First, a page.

Featured image: “Ipswich Village” in the 1832 Philander map of the town of Ipswich.
The following narrative includes excerpts from Ipswich Village and the Old Rowley Road. by Thomas Franklin Waters in 1915.
“At the very beginning of the Town, High Street was the road to Newbury or ‘the pathway leading toward the River of Merrimac.’ No section of our Town has more substantial and picturesque interest than this quiet neighborhood. Its close connection, geographically and socially, with Rowley, separated it from Ipswich to such a degree that the Ipswich Town Clerk of the olden time made very incomplete entries of the births, marriages and deaths, which have been preserved fortunately in the Rowley church records. Though the name, “The Village” or “Ipswich Village,” as applied to this neighborhood, is of comparatively modern origin, the settlement itself dates from the beginning of the Town. At a very early period houses were built, and Jewett’s grist mill, on Egypt River, before the 17th century was ended. The annals of this little community are of singular interest.”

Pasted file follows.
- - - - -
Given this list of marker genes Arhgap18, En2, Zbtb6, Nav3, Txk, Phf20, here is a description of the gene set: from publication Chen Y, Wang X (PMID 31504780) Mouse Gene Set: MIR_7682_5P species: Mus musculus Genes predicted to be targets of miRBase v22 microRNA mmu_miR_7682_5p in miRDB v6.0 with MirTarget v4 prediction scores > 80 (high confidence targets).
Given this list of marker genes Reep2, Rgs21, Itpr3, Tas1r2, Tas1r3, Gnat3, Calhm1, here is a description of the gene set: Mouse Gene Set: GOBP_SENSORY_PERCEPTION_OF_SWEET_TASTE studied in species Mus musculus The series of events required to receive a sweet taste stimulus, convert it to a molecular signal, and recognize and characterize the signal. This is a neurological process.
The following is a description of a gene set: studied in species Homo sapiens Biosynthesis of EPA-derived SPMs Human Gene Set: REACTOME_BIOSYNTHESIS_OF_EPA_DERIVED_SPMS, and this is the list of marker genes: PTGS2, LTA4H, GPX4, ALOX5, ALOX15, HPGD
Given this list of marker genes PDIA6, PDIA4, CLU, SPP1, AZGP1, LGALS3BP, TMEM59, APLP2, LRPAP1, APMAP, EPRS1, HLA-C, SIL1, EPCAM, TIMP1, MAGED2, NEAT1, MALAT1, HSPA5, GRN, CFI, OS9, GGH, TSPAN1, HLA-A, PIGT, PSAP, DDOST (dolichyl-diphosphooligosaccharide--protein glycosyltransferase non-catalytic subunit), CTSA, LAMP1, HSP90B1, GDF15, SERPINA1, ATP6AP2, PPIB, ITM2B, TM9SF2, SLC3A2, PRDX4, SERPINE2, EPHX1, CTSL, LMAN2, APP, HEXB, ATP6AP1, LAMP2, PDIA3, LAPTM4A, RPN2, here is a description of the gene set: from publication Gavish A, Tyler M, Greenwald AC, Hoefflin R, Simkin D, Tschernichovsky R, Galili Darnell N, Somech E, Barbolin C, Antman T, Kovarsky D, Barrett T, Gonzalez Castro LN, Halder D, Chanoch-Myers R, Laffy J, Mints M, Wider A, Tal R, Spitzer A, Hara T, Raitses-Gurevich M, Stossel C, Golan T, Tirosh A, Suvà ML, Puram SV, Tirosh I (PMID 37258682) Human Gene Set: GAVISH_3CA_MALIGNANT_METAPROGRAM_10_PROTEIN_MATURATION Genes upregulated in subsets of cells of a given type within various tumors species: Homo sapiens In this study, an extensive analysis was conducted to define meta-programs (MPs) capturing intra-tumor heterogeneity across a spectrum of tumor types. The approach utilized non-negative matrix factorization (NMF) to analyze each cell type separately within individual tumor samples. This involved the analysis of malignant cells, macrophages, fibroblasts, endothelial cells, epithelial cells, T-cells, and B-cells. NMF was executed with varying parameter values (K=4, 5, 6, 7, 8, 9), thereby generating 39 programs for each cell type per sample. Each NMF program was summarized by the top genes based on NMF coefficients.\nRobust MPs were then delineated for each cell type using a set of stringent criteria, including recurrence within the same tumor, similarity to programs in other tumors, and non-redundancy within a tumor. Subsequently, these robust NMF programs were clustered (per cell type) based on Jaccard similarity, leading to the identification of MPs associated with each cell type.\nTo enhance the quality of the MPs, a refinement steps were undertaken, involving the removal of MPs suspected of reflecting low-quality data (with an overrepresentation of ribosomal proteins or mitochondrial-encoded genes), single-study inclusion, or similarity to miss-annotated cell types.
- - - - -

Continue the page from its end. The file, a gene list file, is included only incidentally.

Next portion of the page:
Long before the corner of Mile Lane and High Street became famous for the Clam Box, it was known as Pingrey’s Plain (alternatively spelled Pengry or Pingree) and was where the wicked were hung.
Alice Keenan wrote in “Ipswich Yesterday” that “Pingrey’s Plain was where the local hangman plied his macabre trade and was set up for the execution in 1700 of a Newbury lass (Esther Rogers) who had loved not wisely but too well. After being tried before Judge Samuel Sewall, he of witchcraft infamy, and found guilty of killing her illegitimate babe, the General Court in 1701 ordered “the erection of a gibbet” at Ipswich which was done forthwith.
In the customs of the times, she was brought before “lecture” following her sentencing and further reviled and shortly thereafter, dressed in her best clothes, was bumping along High street in the hangman’s cart while the cheering hundreds awaited her arrival at Pingrey’s Plain. Legend has it that passing a small hill “she raised her eyes and took great comfort” and that’s why they call it “Comfort Hill.”